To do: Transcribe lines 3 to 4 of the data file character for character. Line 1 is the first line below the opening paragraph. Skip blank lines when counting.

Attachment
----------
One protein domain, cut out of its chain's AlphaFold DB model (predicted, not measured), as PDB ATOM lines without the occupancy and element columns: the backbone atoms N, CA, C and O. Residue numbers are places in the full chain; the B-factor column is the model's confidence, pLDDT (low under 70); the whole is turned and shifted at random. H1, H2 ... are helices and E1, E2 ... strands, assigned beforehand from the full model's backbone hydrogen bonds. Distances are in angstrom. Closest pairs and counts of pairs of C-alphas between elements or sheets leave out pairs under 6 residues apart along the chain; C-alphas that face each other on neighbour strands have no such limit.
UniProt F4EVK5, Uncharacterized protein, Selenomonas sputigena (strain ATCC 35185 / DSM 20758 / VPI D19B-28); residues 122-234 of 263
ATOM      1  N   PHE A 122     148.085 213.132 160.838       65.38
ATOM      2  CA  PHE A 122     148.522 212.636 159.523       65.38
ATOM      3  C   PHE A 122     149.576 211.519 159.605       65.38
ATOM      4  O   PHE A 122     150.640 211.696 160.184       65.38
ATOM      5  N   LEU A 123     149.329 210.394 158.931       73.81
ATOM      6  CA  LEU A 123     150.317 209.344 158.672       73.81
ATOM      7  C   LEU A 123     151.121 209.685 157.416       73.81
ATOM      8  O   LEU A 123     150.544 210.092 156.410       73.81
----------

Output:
ATOM      2  CA  PHE A 122     148.522 212.636 159.523       65.38
ATOM      3  C   PHE A 122     149.576 211.519 159.605       65.38